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Understanding CFLs Better

Compact fluorescent lamps -- CFLs -- are in the news all the time now. Most of the time for the better, as with USA Today's special Earth Day spread announcing that the three top lightbulb makers (NEMA members GE, Osram Sylvania, and Philips) are introducing new CFLs that appear and act more like traditional incandescent bulbs. But sometimes with mixed reviews, like the recent MSNBC piece addressing CFL mercury concerns.

With conflicting information out there, NEMA decided to place a FAQ sheet about CFLs on its website. Visit the site and you'll learn that a typical CFL has 5 mg of mercury, barely enough to cover the tip of a ballpoint pen. And that reductions in mercury emissions from reduced power generation far outweigh mercury emissions from any type of lamp disposal activity. And that you can learn more about recycling bulbs at www.lamprecycle.org.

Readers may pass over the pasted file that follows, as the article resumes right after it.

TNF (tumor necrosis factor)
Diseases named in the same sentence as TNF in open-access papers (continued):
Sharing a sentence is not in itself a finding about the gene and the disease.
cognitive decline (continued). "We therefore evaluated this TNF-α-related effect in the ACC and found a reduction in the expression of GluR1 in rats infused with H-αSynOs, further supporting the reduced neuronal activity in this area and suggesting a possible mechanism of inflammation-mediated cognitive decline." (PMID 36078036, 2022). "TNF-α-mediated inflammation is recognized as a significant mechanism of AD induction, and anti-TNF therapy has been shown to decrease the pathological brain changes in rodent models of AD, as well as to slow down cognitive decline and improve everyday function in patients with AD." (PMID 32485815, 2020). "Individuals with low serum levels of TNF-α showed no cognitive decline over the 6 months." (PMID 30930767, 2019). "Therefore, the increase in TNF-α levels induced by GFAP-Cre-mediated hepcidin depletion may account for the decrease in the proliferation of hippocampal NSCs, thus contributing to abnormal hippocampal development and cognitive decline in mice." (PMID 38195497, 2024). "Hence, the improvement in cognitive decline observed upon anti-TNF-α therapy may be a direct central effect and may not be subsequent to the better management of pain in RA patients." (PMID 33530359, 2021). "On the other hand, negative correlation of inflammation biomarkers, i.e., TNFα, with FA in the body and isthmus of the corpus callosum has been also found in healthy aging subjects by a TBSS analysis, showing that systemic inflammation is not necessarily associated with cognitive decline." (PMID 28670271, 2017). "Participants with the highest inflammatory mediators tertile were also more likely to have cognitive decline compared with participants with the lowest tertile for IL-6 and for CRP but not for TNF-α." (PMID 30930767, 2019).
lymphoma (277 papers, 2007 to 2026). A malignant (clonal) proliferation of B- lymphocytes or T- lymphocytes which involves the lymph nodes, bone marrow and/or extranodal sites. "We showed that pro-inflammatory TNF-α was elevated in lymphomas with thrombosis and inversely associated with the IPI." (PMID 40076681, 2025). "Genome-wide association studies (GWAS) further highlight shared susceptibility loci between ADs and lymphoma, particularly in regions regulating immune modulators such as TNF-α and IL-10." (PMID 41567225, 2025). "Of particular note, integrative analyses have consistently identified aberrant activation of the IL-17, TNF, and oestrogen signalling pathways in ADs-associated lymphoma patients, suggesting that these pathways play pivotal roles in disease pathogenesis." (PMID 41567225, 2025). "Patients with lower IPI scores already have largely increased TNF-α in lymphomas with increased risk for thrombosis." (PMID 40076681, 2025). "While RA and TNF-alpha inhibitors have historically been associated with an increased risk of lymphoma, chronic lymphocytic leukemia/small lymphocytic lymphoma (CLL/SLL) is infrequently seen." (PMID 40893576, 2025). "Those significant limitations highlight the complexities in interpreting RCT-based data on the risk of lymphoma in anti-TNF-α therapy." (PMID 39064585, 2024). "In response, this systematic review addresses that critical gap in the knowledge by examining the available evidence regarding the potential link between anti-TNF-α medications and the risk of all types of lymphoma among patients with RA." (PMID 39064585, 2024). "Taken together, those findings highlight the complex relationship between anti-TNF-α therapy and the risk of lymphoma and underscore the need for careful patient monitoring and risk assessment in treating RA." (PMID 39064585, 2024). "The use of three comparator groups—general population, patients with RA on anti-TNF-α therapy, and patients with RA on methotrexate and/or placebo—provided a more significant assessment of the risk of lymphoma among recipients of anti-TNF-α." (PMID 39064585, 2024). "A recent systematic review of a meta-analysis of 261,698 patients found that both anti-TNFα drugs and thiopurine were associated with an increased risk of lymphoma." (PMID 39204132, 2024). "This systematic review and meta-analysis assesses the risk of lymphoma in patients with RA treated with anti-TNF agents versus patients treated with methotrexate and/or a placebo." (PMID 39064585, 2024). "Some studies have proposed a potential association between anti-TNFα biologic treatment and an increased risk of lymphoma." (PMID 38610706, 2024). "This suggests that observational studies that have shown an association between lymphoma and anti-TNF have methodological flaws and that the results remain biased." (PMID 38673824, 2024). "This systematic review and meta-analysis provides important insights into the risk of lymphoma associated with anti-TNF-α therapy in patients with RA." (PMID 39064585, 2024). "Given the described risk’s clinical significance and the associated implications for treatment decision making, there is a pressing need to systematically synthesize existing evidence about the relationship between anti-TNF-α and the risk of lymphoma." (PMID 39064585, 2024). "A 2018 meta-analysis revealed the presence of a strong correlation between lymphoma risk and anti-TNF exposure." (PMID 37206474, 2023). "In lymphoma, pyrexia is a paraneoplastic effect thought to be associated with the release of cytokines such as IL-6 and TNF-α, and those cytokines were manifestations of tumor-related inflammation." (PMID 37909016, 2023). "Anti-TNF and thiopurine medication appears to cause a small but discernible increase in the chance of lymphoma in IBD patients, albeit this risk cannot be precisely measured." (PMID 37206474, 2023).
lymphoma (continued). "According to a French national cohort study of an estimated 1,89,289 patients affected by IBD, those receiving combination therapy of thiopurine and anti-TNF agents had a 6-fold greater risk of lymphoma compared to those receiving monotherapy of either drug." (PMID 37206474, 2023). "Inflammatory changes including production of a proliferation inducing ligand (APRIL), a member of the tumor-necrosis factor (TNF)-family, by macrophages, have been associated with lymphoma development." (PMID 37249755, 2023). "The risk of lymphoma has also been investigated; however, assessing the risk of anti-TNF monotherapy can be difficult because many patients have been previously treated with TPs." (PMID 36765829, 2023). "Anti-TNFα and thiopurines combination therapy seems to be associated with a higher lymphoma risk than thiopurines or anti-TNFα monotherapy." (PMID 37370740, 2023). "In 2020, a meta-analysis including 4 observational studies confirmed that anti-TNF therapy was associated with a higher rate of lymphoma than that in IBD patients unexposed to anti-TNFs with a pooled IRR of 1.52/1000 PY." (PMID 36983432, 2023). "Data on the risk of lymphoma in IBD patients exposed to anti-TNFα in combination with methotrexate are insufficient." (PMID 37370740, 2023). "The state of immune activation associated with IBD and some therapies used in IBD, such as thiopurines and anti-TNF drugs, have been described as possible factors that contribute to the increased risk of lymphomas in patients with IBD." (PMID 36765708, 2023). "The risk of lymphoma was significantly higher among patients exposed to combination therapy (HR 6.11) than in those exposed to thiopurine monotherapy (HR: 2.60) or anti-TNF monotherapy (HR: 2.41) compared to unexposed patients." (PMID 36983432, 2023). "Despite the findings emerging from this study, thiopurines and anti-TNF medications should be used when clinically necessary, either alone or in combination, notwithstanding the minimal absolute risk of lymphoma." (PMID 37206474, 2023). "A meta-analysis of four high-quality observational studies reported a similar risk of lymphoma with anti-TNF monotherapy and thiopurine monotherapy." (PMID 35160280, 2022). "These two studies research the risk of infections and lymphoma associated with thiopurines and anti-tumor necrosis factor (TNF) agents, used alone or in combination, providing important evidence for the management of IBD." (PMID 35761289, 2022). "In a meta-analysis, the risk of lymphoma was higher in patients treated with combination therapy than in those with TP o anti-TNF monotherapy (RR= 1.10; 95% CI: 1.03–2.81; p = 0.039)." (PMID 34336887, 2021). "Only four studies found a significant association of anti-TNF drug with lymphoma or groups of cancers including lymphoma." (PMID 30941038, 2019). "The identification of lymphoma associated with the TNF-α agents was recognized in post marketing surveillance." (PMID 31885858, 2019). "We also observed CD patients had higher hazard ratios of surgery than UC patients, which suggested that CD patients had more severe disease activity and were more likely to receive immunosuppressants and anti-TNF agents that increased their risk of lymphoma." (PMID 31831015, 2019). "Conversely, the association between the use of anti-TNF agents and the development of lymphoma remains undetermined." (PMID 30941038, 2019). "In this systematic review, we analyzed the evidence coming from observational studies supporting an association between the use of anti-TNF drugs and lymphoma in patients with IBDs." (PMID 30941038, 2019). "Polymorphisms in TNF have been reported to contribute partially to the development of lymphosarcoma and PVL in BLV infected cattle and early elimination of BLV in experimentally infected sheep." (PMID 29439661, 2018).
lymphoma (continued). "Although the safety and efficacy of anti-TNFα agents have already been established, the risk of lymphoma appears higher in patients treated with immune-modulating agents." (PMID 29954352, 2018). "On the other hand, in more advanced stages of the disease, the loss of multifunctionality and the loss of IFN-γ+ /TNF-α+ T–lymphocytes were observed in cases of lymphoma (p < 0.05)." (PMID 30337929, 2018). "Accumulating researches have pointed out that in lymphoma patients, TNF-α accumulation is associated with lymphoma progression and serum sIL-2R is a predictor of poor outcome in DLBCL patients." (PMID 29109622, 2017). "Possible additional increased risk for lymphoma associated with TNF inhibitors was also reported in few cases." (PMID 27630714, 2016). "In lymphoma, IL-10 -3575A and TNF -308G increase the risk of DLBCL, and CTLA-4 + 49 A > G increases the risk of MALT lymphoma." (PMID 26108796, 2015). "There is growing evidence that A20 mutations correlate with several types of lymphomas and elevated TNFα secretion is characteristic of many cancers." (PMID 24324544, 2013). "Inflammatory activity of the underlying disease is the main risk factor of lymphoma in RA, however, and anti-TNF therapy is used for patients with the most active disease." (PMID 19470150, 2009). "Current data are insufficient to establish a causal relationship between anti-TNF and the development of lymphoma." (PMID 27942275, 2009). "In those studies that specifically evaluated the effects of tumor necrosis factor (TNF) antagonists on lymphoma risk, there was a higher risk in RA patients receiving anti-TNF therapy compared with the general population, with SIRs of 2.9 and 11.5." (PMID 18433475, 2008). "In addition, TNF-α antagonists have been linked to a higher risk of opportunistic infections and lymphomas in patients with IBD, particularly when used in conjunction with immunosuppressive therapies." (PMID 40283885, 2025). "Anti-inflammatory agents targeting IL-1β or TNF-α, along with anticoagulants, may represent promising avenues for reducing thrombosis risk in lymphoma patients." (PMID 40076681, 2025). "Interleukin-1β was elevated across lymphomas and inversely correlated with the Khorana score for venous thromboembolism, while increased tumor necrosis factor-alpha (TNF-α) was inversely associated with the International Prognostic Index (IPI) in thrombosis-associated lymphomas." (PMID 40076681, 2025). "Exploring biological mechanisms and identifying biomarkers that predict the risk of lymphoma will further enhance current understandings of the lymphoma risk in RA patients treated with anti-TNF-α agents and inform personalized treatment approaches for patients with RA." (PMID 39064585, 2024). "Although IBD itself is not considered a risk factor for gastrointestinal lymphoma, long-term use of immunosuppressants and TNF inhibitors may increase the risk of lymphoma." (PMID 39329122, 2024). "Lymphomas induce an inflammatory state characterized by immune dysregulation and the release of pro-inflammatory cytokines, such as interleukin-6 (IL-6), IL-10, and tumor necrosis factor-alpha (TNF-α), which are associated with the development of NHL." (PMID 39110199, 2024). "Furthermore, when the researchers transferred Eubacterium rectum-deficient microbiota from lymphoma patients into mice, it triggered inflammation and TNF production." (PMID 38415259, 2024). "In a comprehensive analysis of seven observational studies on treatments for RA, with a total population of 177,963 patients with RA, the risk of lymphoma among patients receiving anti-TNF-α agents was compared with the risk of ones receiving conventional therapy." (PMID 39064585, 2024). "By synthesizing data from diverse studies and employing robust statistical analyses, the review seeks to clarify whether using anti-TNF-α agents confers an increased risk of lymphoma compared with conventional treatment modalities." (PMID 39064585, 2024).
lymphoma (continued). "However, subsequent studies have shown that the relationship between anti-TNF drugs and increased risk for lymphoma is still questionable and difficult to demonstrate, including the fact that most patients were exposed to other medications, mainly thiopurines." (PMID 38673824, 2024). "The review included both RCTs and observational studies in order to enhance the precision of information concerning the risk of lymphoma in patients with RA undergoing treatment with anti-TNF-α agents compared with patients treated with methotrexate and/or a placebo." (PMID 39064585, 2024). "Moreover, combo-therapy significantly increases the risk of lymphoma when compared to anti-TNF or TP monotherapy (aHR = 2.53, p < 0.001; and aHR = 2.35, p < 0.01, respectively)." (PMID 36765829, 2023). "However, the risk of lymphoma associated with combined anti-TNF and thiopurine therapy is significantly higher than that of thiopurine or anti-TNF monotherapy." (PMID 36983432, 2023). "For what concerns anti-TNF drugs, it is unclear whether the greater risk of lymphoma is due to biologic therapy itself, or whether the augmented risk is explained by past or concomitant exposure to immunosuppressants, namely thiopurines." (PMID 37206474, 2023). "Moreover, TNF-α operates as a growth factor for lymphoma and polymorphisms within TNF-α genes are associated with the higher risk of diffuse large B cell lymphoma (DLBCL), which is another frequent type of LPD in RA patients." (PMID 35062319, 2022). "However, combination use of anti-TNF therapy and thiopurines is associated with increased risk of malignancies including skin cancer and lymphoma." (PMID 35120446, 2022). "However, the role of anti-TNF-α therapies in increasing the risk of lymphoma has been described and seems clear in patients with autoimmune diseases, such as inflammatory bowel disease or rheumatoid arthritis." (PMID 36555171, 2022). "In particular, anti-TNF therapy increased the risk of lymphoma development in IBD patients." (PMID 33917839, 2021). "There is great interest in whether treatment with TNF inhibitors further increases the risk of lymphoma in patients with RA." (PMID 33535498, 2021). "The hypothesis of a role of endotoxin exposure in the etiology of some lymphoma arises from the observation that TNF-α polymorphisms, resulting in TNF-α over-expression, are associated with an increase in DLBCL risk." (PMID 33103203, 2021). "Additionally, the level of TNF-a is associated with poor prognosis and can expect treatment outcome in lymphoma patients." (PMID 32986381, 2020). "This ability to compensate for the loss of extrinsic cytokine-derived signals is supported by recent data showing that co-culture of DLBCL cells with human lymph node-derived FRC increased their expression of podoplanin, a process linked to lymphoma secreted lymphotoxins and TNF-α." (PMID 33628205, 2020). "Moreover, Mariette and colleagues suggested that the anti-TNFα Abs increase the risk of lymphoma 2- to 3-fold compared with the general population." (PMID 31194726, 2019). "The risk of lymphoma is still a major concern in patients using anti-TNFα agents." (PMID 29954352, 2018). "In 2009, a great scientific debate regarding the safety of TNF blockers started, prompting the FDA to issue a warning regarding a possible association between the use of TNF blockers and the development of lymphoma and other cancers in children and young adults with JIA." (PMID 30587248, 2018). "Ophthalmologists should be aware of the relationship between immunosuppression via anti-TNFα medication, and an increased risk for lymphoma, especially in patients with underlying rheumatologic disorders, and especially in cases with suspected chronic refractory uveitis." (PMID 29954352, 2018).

Posted 04-22-2008 7:44 PM by Stephen Gold
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Comments

NEMA Currents wrote A New Lighting Index Shows CFLs Shining Bright
on 05-15-2008 2:13 PM

Considering NEMA's role in lighting systems -- we represent the largest lighting companies in North

shredding Dallas wrote re: Understanding CFLs Better
on 04-22-2011 6:03 AM

Paper, plastic, metal are some of the products that we can recycle these days to minimize the abuse of our natural resources. New products keep on getting manufactured because of their high demand from consumers and this poses a threat to the supply of our resources such as trees. Aside from that, we should also think about the proper disposal of used CFL bulbs. We cannot simply throw in the trash for this can be hazardous. Proper disposal of paper documents, palstic credit cards, hard drives and now CFL bulbs should be widespread so that more people will come to understand.

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